It’s the general election in Britain tomorrow and, with polls dramatically narrowing at the eleventh hour, the campaign is finally heating up. Perhaps that’s why Boris Johnson felt it was necessary to hide inside a fridge to avoid a Wednesday morning grilling from Piers Morgan.
The British prime minister was ambushed during a campaign visit to a Yorkshire milk factory by a producer from Morgan’s Good Morning Britain TV show—but was clearly in no mood to talk. When the producer, Jonathan Swain, initially approached Johnson, one of his staffers, who has obviously had a long month, was broadcast live mouthing: “Oh for fuck’s sake.”
When Swain repeated his request for Johnson speak to Morgan, who was waiting to talk from the studio, the prime minister replied, “I’ll be with you in a second.” However, Johnson then hastily left the scene by making a beeline into the nearest secure location—a fridge full of milk.
Conservative sources later bravely tried to insist to The Guardian that Johnson was “categorically not hiding” in the fridge, despite Johnson emerging from the chilly container with an armful of milk bottles. Johnson’s staff insisted it was a planned break in the schedule to help the prime minister prepare for a different, pre-agreed interview.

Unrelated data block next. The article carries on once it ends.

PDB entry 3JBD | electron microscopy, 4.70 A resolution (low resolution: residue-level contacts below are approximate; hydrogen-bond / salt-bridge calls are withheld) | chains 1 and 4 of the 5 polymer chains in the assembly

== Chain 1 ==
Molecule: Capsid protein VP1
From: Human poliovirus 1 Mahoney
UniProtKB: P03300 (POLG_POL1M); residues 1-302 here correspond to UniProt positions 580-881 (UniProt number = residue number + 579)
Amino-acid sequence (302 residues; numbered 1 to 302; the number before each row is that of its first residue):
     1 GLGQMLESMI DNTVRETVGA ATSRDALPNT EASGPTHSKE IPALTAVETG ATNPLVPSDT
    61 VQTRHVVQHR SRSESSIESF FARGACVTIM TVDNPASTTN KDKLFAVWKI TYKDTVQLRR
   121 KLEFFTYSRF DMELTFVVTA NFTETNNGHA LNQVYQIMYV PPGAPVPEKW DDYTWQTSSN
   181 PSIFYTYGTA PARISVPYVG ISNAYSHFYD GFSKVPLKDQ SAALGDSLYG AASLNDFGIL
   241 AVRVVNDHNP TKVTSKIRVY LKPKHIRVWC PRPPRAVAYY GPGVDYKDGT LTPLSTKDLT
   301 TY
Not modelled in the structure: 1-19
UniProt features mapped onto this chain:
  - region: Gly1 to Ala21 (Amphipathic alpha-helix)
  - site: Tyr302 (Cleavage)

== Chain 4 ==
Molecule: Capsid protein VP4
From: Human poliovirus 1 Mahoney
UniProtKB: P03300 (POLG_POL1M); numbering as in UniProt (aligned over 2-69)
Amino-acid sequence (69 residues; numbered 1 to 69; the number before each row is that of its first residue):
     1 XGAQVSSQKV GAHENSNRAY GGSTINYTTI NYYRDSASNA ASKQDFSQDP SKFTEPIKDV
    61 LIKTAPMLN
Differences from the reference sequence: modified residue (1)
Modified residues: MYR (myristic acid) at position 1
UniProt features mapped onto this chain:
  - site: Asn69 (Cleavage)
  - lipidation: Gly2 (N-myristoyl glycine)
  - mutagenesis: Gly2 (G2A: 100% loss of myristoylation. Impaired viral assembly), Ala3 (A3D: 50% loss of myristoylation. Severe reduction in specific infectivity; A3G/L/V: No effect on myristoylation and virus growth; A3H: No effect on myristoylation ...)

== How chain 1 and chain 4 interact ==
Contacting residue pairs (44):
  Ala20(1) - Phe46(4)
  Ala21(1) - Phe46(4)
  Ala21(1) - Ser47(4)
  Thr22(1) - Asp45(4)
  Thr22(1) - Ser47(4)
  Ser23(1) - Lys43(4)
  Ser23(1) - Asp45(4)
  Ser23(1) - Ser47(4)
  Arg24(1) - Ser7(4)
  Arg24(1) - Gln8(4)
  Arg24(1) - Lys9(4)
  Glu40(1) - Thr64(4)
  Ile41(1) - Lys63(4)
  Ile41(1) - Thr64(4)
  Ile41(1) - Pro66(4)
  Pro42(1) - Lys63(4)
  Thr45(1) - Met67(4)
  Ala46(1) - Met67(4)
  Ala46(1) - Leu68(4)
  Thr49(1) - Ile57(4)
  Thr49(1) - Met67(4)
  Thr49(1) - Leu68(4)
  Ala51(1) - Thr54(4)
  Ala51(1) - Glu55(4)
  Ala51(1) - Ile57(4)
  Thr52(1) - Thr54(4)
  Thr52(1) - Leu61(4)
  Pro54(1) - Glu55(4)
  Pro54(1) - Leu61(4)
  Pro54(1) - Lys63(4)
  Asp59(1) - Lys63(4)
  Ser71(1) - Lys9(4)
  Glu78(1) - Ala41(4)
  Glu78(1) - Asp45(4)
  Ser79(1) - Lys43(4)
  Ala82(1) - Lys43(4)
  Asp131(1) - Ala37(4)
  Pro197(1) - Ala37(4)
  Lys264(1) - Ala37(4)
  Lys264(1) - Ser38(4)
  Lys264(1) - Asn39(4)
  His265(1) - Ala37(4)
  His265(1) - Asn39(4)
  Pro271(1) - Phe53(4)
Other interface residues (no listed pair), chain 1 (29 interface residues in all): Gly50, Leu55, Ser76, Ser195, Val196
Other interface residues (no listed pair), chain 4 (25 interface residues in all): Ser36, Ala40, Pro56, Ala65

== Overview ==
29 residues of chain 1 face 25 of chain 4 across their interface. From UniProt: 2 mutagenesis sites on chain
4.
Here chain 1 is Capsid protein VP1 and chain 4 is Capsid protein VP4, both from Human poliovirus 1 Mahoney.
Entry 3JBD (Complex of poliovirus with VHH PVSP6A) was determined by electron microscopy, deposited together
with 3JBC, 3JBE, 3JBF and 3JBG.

Johnson is still odds-on to win enough seats to be able to form a majority government after voters go to the polls Thursday—but he’s had a bad week. A video clip showing him trying to ignore a photograph of a sick child lying on the floor of a National Health Service hospital, even going so far as to snatch away a reporter’s phone displaying the image, went mega-viral.
What will worry him more, however, is a poll published Tuesday night. The major poll, based on more than 100,000 interviews, showed that his expected majority has been slashed in half. While he’s still clearly ahead of his Labour party rival Jeremy Corbyn, the margin of error in the poll means Johnson’s Conservatives can no longer be certain voters will award them a House of Commons majority in the election.
Anything short of a majority would be a total and utter humiliation for Johnson, would severely damage his ability to see Brexit through, and might even be the end of his time as prime minister. Depending on how the results fall, they could open up the door for Corbyn to form a minority government if he can strike deals and alliances with the other parties.
The poll’s range of possible outcomes ranges from 367 Conservative seats to only 311. For an outright majority in the British Parliament, a party needs to win 326 seats out of a total of 650. “Based on the model, we cannot rule out a hung parliament,” said Anthony Wells of polling company YouGov.
While the poll could very easily prove to be wrong by the time voters brave the cold tomorrow, it was noticed by international currency markets. The value of the pound sterling had been rising of late due to the apparent certainty of a Johnson government—but took a dip Wednesday when the poll raised the prospect of the uncertainty of a so-called hung parliament, when no party can command a majority.
This election was supposed to be Johnson’s victory parade and give him a strong public endorsement for him to go ahead and see through his Brexit project at the start of the new year. While the past few days won’t have sent his team into a total panic yet, it’s clearly getting harder for them to keep cool.